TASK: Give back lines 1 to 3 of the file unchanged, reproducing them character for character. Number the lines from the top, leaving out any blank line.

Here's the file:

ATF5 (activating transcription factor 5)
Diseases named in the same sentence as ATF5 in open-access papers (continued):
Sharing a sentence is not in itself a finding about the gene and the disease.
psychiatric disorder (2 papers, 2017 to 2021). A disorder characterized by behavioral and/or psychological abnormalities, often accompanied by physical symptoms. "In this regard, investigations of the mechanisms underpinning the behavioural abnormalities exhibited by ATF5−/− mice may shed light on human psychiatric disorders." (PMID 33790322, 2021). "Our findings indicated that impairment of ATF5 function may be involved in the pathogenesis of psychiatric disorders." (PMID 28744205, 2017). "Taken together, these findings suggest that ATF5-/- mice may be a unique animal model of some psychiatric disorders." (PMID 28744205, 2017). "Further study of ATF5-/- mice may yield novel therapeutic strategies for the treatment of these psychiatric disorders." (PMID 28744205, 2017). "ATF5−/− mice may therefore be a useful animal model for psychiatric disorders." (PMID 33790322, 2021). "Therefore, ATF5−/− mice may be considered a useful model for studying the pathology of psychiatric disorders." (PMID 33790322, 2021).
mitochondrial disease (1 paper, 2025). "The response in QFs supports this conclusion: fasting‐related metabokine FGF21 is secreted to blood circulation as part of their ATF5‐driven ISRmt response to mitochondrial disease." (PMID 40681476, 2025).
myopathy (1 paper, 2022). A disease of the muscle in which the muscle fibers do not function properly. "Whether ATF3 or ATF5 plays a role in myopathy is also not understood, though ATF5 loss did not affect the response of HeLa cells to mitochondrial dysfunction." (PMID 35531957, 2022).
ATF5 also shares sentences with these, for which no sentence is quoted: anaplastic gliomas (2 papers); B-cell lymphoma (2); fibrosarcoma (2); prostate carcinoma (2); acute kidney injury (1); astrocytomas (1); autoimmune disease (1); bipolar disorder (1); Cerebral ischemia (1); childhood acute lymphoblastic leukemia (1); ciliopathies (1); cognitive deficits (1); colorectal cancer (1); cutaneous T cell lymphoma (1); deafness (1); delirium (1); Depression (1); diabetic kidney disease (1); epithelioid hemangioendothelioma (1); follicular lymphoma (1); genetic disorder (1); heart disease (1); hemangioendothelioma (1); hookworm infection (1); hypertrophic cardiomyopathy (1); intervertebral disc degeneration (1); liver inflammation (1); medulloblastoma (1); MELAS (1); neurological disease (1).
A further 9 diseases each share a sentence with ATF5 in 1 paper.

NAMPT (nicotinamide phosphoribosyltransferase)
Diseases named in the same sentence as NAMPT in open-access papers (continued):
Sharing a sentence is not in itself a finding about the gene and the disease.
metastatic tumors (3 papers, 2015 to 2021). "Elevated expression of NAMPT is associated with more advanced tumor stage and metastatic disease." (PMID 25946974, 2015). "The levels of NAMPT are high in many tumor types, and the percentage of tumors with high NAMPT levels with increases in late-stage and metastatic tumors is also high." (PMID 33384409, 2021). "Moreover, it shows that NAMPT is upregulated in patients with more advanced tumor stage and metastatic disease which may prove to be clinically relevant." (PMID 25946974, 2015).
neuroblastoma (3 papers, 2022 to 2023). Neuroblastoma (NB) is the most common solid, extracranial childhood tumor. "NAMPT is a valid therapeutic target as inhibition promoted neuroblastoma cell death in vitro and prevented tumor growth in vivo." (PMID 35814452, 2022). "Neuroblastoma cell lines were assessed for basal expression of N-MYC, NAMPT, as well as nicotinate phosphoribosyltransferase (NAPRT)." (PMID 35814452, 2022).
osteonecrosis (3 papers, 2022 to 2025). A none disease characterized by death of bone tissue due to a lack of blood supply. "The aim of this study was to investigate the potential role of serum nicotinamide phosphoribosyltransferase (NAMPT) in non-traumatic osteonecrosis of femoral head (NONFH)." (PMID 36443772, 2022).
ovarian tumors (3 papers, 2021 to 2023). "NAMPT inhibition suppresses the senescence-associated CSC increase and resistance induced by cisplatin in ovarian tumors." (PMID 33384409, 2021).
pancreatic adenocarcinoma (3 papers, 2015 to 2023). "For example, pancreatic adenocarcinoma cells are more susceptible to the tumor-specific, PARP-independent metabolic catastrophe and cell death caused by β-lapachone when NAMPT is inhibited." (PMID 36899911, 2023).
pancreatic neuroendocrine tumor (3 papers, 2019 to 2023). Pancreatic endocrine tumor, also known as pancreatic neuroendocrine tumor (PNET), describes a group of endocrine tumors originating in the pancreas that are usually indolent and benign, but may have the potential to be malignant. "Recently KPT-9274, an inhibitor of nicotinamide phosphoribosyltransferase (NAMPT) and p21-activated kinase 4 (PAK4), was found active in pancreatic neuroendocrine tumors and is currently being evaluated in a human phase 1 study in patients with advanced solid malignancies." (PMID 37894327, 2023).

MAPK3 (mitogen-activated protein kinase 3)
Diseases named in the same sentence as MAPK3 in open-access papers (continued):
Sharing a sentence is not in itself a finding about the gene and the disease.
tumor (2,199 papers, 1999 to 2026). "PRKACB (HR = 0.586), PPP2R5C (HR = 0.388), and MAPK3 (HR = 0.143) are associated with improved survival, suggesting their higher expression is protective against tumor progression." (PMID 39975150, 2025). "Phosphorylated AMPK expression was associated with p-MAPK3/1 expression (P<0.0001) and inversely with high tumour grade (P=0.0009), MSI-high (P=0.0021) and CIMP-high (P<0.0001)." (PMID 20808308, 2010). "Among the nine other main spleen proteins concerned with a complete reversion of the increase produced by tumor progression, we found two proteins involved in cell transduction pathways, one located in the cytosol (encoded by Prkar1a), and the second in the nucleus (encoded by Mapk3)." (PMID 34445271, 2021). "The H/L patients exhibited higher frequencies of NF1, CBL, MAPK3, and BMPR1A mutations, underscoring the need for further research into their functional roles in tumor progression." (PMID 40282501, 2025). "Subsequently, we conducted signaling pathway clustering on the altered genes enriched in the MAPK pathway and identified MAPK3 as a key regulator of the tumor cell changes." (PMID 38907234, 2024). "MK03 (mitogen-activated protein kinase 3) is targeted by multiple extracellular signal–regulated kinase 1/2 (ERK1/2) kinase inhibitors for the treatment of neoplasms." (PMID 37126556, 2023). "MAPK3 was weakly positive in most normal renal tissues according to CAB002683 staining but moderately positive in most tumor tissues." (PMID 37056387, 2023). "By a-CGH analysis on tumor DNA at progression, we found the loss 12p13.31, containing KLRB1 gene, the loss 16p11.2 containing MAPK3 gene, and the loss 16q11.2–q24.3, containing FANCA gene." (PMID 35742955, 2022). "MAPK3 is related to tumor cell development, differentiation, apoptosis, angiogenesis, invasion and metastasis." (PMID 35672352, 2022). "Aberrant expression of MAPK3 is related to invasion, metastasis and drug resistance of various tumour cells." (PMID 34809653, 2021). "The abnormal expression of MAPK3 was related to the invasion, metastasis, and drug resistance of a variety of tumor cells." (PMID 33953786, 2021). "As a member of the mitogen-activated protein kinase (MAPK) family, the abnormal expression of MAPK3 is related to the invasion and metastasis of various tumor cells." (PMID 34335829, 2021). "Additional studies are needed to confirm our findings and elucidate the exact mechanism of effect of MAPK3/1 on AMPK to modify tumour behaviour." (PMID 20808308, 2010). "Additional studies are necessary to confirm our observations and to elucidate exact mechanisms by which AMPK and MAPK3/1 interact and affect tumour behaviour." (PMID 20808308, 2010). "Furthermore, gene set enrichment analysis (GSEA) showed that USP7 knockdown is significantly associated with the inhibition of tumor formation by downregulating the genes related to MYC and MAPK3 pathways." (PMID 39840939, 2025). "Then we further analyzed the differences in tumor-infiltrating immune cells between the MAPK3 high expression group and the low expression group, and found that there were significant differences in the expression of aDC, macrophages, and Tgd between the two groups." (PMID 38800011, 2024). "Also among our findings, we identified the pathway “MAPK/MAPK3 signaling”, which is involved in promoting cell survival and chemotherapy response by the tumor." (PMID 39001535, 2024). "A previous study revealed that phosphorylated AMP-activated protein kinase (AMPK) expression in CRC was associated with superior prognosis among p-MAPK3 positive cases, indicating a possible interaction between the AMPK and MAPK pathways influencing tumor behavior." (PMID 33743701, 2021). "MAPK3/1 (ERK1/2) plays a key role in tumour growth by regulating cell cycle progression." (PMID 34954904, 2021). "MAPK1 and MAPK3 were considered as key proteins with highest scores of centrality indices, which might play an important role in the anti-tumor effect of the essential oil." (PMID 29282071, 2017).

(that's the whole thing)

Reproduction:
ATF5 (activating transcription factor 5)
Diseases named in the same sentence as ATF5 in open-access papers (continued):
Sharing a sentence is not in itself a finding about the gene and the disease.